When Builders Lend, Part II

by Alex Stenback on May 2, 2005

Pulte_scamBack in February we discussed in this space the practice of builders offering dramatic "incentives" for buyers to use their ‘preferred’ lender, and how this practice was actually hurting consumer choice; in effect forcing home buyers to not only pay more for the home, but also to accept less-than-optimal financing terms.

Today, we’re pleased to see that the National Association of Mortgage Bankers has recently filed a complaint with the government’s real estate settlement regulators.  The complaint alleges that "builder financing incentives frequently steer home purchasers to more costly mortgage deals than competing, nonaffiliated brokers could provide."
ยท A Closer Look at Incentives [Ken Harney via latimes.com]

To anybody paying attention, it’s easy to see the how these incentives are purely a ploy to restrict consumer choice and reap additional profits.  The article outlines a few of the more eyebrow raising tactics, which we’ve summarized on the other side of the link below.

Here’s a few snippets from the article:

  • One salesman not only threatened to withhold a $5,000 settlement-cost incentive if Savitt declined to use the builder’s affiliated lender, but also refused to sell the house to him under any circumstances, absent an application to the designated lender.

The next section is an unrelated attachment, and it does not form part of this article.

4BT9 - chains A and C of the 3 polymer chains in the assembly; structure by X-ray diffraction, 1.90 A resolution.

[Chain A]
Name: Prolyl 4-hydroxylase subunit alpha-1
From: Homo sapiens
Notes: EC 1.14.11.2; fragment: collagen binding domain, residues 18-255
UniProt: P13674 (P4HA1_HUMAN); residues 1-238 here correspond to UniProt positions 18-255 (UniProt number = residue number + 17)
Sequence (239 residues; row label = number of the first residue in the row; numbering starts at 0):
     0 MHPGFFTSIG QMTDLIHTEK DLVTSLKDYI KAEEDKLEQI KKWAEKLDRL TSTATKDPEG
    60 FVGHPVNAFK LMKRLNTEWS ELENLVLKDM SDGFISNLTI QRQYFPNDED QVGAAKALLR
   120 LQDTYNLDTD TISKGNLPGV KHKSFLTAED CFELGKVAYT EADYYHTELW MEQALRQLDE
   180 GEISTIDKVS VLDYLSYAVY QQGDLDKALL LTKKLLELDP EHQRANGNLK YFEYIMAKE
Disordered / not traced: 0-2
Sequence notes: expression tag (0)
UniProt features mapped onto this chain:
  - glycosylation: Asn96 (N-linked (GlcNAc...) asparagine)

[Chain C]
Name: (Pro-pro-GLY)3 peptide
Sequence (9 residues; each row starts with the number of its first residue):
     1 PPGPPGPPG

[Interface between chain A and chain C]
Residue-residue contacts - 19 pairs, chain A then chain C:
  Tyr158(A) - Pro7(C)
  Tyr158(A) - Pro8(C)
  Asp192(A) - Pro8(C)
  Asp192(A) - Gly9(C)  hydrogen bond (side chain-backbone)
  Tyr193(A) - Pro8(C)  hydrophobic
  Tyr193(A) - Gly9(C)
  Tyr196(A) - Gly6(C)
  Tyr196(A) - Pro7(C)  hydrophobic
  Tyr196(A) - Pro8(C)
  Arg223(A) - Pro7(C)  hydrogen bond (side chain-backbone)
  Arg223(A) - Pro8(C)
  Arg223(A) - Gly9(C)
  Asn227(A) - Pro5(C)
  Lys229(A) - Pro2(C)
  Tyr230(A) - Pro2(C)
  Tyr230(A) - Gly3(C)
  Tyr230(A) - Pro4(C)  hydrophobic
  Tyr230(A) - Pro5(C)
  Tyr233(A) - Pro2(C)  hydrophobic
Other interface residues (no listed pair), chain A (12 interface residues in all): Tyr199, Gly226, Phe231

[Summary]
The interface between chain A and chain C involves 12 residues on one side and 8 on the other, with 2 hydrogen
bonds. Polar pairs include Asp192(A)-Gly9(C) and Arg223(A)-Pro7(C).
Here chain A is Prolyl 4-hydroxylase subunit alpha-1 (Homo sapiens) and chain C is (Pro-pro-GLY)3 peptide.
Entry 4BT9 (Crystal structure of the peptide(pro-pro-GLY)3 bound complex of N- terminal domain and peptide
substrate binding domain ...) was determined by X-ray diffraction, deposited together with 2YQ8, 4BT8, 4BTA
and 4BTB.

• Another salesman [gave notice ] that the builder "will not execute a purchase agreement" if the buyer did not apply to and use one of a short list of "approved lenders." Topping the list was the builder’s own lending unit, which was labeled the "preferred choice" in boldfaced letters but not identified as an affiliate.
  • In North Carolina… brokers found a builder that offered the identical new house for $204,000 to buyers who used an affiliated lender, but charged $210,000 if the buyer went out in the local market or shopped for mortgage money on the Web.
  • builder affiliate loan packages often are "one-eighth to one-quarter" of a percentage point higher than what competing, independent lenders and brokers can provide, adding thousands of dollars onto home buyers’ long-term costs.

One final note: If you, or anyone you know has had similar experiences with any builders local to the Twin Cities, we’d love to hear about them:  alex@alexstenback.com

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May 3, 2005 at 7:34 pm

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